Top 5 Frozen Food Myths in Singapore

  • Author
    Zhang Hongjia
  • Published
    October 30, 2021
  • Word count

Who doesn’t want fresh food all year long?

The main reason to choose fresh food over frozen food lays in the belief that the latter will never win in the battle over taste and nutrients.

Believe it or not, allow me to walk the talk, to prove that frozen food shouldn’t deserve the bad rap!

Here are the top 5 myths that have kept frozen food to suffer from consumers’ misperception.


It is very common to believe that any fresh food can best a frozen one in terms of nutritional value.

There is a saying: Fresh is best. Exactly! Frozen food is always treated as a contingency option when fresh food is unavailable. But this is not always right. In fact, frozen foods can be healthier than fresh ones.

To put it in perspective, in this case, fresh meat has a long journey from slaughterhouse to supermarket or wet market, which results in degrading of nutrients during the transitions.

Conversely, frozen meat is blast frozen to lock in the nutrients and freshness as soon as the butcher completes the cuts.

The duration from storage to the point of cooking also plays an important role in maintaining nutrients. Fresh meat that had been chilled for days in the refrigerator will not out-perform its frozen counterpart at any point in time, because it loses nutrients quicker over time without being stored in a frozen state.


You will be forgiven if you have this assumption. After all, many years ago, many didn’t believe you can have a quick meal that is healthy at the same time.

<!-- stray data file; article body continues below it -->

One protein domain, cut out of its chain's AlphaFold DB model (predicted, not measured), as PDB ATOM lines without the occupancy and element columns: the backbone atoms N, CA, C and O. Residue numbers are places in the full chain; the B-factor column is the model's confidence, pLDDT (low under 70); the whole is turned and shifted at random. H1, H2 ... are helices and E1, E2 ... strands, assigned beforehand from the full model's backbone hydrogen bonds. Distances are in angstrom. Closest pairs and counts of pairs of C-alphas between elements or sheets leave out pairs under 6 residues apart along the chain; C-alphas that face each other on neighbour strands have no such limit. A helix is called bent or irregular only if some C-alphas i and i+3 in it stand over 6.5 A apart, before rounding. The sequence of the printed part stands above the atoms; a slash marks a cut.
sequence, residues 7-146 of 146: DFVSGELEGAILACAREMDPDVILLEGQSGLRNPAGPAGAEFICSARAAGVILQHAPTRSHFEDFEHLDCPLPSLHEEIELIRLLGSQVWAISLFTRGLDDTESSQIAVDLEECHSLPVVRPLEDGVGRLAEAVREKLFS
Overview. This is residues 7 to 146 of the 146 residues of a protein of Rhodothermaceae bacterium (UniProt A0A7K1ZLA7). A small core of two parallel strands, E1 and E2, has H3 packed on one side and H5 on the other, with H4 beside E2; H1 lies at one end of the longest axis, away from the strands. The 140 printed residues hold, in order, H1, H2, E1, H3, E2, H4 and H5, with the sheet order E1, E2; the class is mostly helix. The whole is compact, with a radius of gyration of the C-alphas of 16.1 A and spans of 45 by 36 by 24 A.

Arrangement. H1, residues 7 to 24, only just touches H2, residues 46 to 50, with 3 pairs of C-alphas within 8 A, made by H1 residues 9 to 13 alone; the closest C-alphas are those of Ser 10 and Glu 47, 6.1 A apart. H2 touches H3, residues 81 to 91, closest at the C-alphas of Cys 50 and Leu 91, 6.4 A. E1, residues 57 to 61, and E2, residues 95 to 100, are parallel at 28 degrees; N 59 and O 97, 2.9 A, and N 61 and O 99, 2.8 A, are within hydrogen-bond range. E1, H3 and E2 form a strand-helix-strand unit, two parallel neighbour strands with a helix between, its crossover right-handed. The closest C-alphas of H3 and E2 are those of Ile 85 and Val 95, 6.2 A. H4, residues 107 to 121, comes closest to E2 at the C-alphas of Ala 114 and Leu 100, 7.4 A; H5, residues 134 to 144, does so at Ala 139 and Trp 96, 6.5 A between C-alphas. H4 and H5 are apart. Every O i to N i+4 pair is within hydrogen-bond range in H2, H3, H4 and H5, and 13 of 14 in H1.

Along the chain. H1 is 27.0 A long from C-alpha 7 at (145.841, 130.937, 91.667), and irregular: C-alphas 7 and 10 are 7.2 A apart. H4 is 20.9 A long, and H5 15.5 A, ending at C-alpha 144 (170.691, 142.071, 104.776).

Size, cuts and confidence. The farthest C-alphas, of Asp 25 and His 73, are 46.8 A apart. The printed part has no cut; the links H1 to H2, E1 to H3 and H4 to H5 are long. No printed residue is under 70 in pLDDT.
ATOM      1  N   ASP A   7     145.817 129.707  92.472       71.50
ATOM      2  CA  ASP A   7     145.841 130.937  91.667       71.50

Added preservatives are unnecessary to increase food shelf life, given that freezing food is already a natural form of preservation. Many frozen food manufacturers, like SADIA – are free of preservatives.

Today, the frozen food market has been driven by the increasing number of people becoming health conscious. Therefore, many manufacturers are creating lots of preservative-free ready meals that are low in calories and sodium to meet the demands.

The Singapore Heart Foundation has recommended 2000mg of sodium as the daily benchmark for healthy adults, which is rather easy to exceed if you are not mindful enough. For that reason, we should aim for the lowest sodium when possible.

First, scan the packaging for the “Healthier Choice” Symbol, which indicates it is a healthier option than others.

Read the nutrition facts label too, you should aim for frozen ready meals that have less than 600 mg of sodium and less than 500 kcal of calories. On a side note, be careful to avoid those that are low in protein which is the key to keep you full longer.

[Do not refreeze after thawing] does this seem familiar to you?

Often seen on frozen food packaging, frozen food manufacturers play it safe because they do know that not many consumers are wary of safe thawing methods. So they trick rather than teach!

In fact, refreezing is only dangerous to food thawed at room temperature on the kitchen counter where the bacteria come back to life and begin to multiply.

Refreezing doesn’t destroy bacteria, it just keeps them inactive until the next thawing session. Imagine how contaminated thawed food can be after a couple of refreezing cycles and if cooking isn’t done properly at the right temperature, that is when food poisoning occurs.

Preventive Guidelines